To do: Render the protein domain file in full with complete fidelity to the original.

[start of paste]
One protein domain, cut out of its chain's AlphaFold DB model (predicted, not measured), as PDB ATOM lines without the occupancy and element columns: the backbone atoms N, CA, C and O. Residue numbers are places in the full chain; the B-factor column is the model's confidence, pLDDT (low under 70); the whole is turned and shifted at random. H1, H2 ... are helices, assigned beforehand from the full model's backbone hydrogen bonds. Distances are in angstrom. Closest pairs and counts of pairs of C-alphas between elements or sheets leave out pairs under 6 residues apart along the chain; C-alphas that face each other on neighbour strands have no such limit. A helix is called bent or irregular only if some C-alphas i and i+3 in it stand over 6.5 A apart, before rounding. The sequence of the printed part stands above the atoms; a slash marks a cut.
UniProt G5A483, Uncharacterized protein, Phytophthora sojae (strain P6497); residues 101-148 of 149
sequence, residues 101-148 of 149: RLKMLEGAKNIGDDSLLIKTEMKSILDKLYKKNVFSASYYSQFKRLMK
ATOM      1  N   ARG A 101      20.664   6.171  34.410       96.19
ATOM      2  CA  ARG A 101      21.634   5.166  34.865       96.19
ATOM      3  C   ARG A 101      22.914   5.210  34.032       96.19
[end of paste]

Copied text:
One protein domain, cut out of its chain's AlphaFold DB model (predicted, not measured), as PDB ATOM lines without the occupancy and element columns: the backbone atoms N, CA, C and O. Residue numbers are places in the full chain; the B-factor column is the model's confidence, pLDDT (low under 70); the whole is turned and shifted at random. H1, H2 ... are helices, assigned beforehand from the full model's backbone hydrogen bonds. Distances are in angstrom. Closest pairs and counts of pairs of C-alphas between elements or sheets leave out pairs under 6 residues apart along the chain; C-alphas that face each other on neighbour strands have no such limit. A helix is called bent or irregular only if some C-alphas i and i+3 in it stand over 6.5 A apart, before rounding. The sequence of the printed part stands above the atoms; a slash marks a cut.
UniProt G5A483, Uncharacterized protein, Phytophthora sojae (strain P6497); residues 101-148 of 149
sequence, residues 101-148 of 149: RLKMLEGAKNIGDDSLLIKTEMKSILDKLYKKNVFSASYYSQFKRLMK
ATOM      1  N   ARG A 101      20.664   6.171  34.410       96.19
ATOM      2  CA  ARG A 101      21.634   5.166  34.865       96.19
ATOM      3  C   ARG A 101      22.914   5.210  34.032       96.19